Other Branches of Science Are Necessary to Form a Lawyer:
Teaching Public Health Law in Law School
Richard A. Goodman, et. al.
excerpted from: Richard A. Goodman, Zita Lazzarini, Anthony D. Moulton, Scott Burris, Nanette R. Elster, Paul
A. Locke, Lawrence O. Gostin , Other Branches of Science Are Necessary to Form a Lawyer:
Teaching Public Health Law in Law School, 30 Journal of Law, Medicine and Ethics 298
Other branches of science, and especially history, are necessary to form a lawyer.
Over two hundred years ago, Thomas Jefferson suggested the need for a broader legal
curriculum. As the twenty-first century begins, the practice of law will increasingly demand
interdisciplinary knowledge and collaboration -- between those trained in law and a broad range
of scientific and technical fields, including engineering, biology, genetics, ethics, and the social
sciences. The practice of public health law provides a model for both the substantive integration
of law with science, and for the way its practitioners work. In addition, public health law also
provides a model for interdisciplinary and integrative teaching.
This commentary provides a rationale for a policy that every U.S. law school offer course
options on law and public health. Adherents to this position might even view public health law as
so fundamental a subject that it be considered a "foundational" body, akin to, for example, tort,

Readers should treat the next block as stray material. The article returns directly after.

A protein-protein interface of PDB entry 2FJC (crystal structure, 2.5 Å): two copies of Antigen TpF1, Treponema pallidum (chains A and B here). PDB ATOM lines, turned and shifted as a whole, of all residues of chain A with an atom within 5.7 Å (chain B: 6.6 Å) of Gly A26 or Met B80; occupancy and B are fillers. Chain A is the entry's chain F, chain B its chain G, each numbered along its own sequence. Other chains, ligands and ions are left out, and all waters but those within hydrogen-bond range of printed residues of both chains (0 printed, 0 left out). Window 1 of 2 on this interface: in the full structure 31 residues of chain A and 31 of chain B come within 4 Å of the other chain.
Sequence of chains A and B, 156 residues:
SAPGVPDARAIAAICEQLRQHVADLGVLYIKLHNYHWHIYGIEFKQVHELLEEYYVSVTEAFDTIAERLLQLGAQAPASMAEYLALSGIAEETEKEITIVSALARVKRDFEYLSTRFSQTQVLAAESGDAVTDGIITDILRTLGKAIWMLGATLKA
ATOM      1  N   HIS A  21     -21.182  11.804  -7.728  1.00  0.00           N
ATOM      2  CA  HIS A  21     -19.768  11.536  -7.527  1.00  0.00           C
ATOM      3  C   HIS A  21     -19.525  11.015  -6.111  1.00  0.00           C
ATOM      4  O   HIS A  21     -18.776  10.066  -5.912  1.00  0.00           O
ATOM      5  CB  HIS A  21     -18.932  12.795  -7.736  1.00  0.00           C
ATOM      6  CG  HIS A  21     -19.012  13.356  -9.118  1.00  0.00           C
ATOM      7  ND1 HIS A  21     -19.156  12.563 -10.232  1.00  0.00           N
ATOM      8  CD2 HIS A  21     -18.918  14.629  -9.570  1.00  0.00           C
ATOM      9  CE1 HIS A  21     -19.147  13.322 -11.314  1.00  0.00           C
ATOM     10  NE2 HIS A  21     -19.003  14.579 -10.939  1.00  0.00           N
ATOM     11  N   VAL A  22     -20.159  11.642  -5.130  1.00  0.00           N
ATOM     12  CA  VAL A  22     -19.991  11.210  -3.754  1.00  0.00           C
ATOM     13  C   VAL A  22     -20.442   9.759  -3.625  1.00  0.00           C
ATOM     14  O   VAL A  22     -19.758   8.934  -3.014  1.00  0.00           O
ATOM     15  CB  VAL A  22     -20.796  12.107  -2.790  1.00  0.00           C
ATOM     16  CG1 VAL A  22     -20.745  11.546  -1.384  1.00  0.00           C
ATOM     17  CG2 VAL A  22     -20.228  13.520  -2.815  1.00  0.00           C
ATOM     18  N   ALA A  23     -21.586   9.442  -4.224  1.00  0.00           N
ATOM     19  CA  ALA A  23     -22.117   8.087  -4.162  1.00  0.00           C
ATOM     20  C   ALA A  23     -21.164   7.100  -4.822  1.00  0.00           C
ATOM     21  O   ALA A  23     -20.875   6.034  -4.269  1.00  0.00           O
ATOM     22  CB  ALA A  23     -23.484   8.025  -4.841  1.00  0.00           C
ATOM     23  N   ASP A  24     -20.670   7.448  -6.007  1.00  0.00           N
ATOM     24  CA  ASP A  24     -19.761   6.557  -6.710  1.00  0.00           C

contract, constitutional, and criminal law. The tight intertwining of public health issues with
existing core courses surely suggests no less a role for public health law than as a unifying,
syncretic theme for law school education. Indeed, the companion commentary by Parmet and
Robbins in this same issue of the Journal of Law, Medicine & Ethics more fully argues that public
health provides a set of skills and perspectives that should be introduced to all law students as
they examine critical cases in core law school subjects.
The case for including courses on public health law in the law school curriculum has deep roots
which derive from a combination of trends in legal education, public health and health-care
practice, and federal, state, and local government law. Foremost, and also as noted by Parmet and
Robbins, the law and several foundational subjects in legal education increasingly intersect
with the domains of public health and health law. For example, tort law broadly encompasses the
interests and issues of the public health field in injury control, including the categories of
intentional and unintentional injuries. Similarly, criminal law, in part, overlaps with injury issues by
addressing the punishment and deterrence of not only intentional injuries, but, increasingly, the
challenge of personal behaviors representing other serious health risks. The law of contracts now
embodies issues of public health program management in a managed care legal framework, while
property law has become a medium through which public health law can be applied to assure
healthy and safe communities by way of zoning, nuisance abatement, and environmental law,
among other means. Administrative law, a required course in some law schools, often deals with
regulatory questions directly concerned with the population's health.